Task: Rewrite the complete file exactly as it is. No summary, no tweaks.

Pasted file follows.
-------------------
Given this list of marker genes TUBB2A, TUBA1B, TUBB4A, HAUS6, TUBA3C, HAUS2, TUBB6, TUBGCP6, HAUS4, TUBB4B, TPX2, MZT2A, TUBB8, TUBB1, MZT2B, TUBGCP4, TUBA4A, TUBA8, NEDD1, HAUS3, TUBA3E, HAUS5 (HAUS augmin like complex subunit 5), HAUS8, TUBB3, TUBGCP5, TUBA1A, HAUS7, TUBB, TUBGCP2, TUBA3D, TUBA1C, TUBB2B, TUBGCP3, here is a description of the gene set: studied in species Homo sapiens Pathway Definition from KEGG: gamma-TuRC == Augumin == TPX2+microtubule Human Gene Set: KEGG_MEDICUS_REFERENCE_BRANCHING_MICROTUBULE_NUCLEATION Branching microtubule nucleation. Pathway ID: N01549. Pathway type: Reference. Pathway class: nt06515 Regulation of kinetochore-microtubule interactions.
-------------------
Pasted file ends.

Given this list of marker genes TUBB2A, TUBA1B, TUBB4A, HAUS6, TUBA3C, HAUS2, TUBB6, TUBGCP6, HAUS4, TUBB4B, TPX2, MZT2A, TUBB8, TUBB1, MZT2B, TUBGCP4, TUBA4A, TUBA8, NEDD1, HAUS3, TUBA3E, HAUS5 (HAUS augmin like complex subunit 5), HAUS8, TUBB3, TUBGCP5, TUBA1A, HAUS7, TUBB, TUBGCP2, TUBA3D, TUBA1C, TUBB2B, TUBGCP3, here is a description of the gene set: studied in species Homo sapiens Pathway Definition from KEGG: gamma-TuRC == Augumin == TPX2+microtubule Human Gene Set: KEGG_MEDICUS_REFERENCE_BRANCHING_MICROTUBULE_NUCLEATION Branching microtubule nucleation. Pathway ID: N01549. Pathway type: Reference. Pathway class: nt06515 Regulation of kinetochore-microtubule interactions.